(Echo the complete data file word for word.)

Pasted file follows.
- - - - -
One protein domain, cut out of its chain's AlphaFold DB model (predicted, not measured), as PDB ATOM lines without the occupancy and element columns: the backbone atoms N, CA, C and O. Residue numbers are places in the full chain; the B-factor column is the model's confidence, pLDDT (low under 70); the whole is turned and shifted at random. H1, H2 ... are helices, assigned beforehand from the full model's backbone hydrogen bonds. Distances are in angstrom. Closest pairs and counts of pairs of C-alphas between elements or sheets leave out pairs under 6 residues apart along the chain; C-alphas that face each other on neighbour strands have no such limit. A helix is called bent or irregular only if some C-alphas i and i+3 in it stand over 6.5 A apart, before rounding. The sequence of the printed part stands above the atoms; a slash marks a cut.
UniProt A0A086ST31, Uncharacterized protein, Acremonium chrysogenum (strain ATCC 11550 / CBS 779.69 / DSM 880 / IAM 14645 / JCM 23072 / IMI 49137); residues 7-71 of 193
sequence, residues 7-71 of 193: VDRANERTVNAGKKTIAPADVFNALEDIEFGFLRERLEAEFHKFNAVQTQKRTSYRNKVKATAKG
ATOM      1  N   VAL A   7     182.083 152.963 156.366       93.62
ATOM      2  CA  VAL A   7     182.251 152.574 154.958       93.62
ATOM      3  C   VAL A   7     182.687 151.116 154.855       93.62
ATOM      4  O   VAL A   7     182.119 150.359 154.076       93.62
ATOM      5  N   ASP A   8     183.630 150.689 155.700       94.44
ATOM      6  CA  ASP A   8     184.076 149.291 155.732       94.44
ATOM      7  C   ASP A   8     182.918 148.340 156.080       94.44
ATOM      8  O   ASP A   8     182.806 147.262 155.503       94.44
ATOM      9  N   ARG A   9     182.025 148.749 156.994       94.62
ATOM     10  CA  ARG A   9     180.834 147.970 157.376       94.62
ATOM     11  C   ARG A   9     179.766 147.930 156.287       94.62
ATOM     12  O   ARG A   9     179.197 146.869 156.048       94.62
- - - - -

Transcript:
One protein domain, cut out of its chain's AlphaFold DB model (predicted, not measured), as PDB ATOM lines without the occupancy and element columns: the backbone atoms N, CA, C and O. Residue numbers are places in the full chain; the B-factor column is the model's confidence, pLDDT (low under 70); the whole is turned and shifted at random. H1, H2 ... are helices, assigned beforehand from the full model's backbone hydrogen bonds. Distances are in angstrom. Closest pairs and counts of pairs of C-alphas between elements or sheets leave out pairs under 6 residues apart along the chain; C-alphas that face each other on neighbour strands have no such limit. A helix is called bent or irregular only if some C-alphas i and i+3 in it stand over 6.5 A apart, before rounding. The sequence of the printed part stands above the atoms; a slash marks a cut.
UniProt A0A086ST31, Uncharacterized protein, Acremonium chrysogenum (strain ATCC 11550 / CBS 779.69 / DSM 880 / IAM 14645 / JCM 23072 / IMI 49137); residues 7-71 of 193
sequence, residues 7-71 of 193: VDRANERTVNAGKKTIAPADVFNALEDIEFGFLRERLEAEFHKFNAVQTQKRTSYRNKVKATAKG
ATOM      1  N   VAL A   7     182.083 152.963 156.366       93.62
ATOM      2  CA  VAL A   7     182.251 152.574 154.958       93.62
ATOM      3  C   VAL A   7     182.687 151.116 154.855       93.62
ATOM      4  O   VAL A   7     182.119 150.359 154.076       93.62
ATOM      5  N   ASP A   8     183.630 150.689 155.700       94.44
ATOM      6  CA  ASP A   8     184.076 149.291 155.732       94.44
ATOM      7  C   ASP A   8     182.918 148.340 156.080       94.44
ATOM      8  O   ASP A   8     182.806 147.262 155.503       94.44
ATOM      9  N   ARG A   9     182.025 148.749 156.994       94.62
ATOM     10  CA  ARG A   9     180.834 147.970 157.376       94.62
ATOM     11  C   ARG A   9     179.766 147.930 156.287       94.62
ATOM     12  O   ARG A   9     179.197 146.869 156.048       94.62